Secondly, the CRC says it “is engaging with regulators and other key policy makers to help inform ongoing policy considerations specific to a changing climate”. It is this objective which makes the fact that the 19 founding members of the CRC are all North American significant.
A few weeks before the official launch of the RMA Climate Risk Consortium, the Office of the Comptroller of the Currency (OCC) — the primary US bank regulator — released draft principles on climate risk management for large institutions. This month, Canada’s Office of the Superintendent of Financial Institutions (OSFI) said it would publish its own climate risk draft guideline for federally regulated firms later this year, something that had been expected since it launched a climate risk consultation in early 2021. Clearly, after lagging their European and Asian peers for so long, North American supervisors are finally limbering up to introduce climate risk regulatory expectations of their own. These in turn could lead to binding climate risk requirements later down the line.
One way the formation of the CRC can be understood, then, is as a reaction to this regulatory momentum. By banding together, the 19 institutions may believe they are better able to exert influence on the rulemaking processes of the OCC and OSFI then they would alone.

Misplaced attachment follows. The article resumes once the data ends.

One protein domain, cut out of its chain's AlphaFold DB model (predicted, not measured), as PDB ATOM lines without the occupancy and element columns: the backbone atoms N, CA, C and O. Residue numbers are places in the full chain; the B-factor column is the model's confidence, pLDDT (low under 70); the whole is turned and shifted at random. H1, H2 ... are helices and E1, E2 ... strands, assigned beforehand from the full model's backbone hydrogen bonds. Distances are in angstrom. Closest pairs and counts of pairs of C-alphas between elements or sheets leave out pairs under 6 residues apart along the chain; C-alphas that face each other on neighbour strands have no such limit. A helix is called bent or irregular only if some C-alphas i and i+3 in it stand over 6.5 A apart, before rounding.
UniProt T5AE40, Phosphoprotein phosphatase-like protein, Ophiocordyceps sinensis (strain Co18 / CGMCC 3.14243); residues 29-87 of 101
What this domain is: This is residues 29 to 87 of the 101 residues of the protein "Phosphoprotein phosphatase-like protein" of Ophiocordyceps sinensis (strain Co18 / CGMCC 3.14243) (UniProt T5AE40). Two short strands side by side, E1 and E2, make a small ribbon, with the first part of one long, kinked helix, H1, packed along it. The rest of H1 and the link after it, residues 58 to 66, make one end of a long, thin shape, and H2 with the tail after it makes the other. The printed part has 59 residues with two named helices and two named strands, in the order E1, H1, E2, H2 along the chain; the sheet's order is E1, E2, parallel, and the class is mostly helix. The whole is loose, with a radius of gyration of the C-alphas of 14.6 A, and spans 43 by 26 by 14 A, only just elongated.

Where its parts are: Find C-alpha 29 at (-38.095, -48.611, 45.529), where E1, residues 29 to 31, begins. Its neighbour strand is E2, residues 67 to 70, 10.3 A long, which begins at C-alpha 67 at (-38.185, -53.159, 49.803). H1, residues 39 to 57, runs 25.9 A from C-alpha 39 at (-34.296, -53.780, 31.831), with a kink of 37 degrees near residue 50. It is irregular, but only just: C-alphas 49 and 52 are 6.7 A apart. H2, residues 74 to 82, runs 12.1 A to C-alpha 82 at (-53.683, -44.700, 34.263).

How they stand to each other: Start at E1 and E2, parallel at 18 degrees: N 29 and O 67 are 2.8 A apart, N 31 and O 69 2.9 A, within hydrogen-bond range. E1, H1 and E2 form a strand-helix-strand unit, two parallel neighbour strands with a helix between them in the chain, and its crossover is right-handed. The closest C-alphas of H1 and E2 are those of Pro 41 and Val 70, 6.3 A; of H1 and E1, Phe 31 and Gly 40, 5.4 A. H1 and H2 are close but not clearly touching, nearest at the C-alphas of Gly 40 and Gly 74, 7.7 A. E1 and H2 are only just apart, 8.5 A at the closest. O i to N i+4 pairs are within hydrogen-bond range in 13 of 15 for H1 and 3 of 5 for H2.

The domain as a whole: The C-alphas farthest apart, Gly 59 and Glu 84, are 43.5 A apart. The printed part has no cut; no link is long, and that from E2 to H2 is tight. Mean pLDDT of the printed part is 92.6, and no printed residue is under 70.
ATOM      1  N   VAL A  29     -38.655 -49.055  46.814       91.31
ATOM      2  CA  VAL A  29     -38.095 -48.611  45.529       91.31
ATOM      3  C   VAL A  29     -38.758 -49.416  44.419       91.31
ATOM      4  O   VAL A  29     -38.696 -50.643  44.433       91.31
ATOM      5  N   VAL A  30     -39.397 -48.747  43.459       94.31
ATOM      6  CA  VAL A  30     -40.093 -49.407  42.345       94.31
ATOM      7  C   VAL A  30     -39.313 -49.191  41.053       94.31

Another interpretation of the CRC is that it acts as a North American counterweight to the European-dominated climate alliances that have come before, which may be seen by some institutions as insufficiently in tune with the specific US and Canadian regulatory contexts. After all, of the 101 NZBA members, just nine are US institutions, and eight Canadian. True, the RMA Climate Risk Consortium has members worldwide, who are open to join the CRC. Still, it is interesting how mid-sized US banks like Fifth Third and US Bank are members of this grouping but not the NZBA. Yes, it may be because these institutions do not want to, or feel incapable of, signing its commitment statement. But it may also be because with the CRC, they feel they are in better company.
Because of these characteristics, whatever the CRC achieves it has already made waves as the pioneer of the next wave of climate alliances — one which, in the fast-evolving regulatory context, places the interests of banks themselves first and foremost.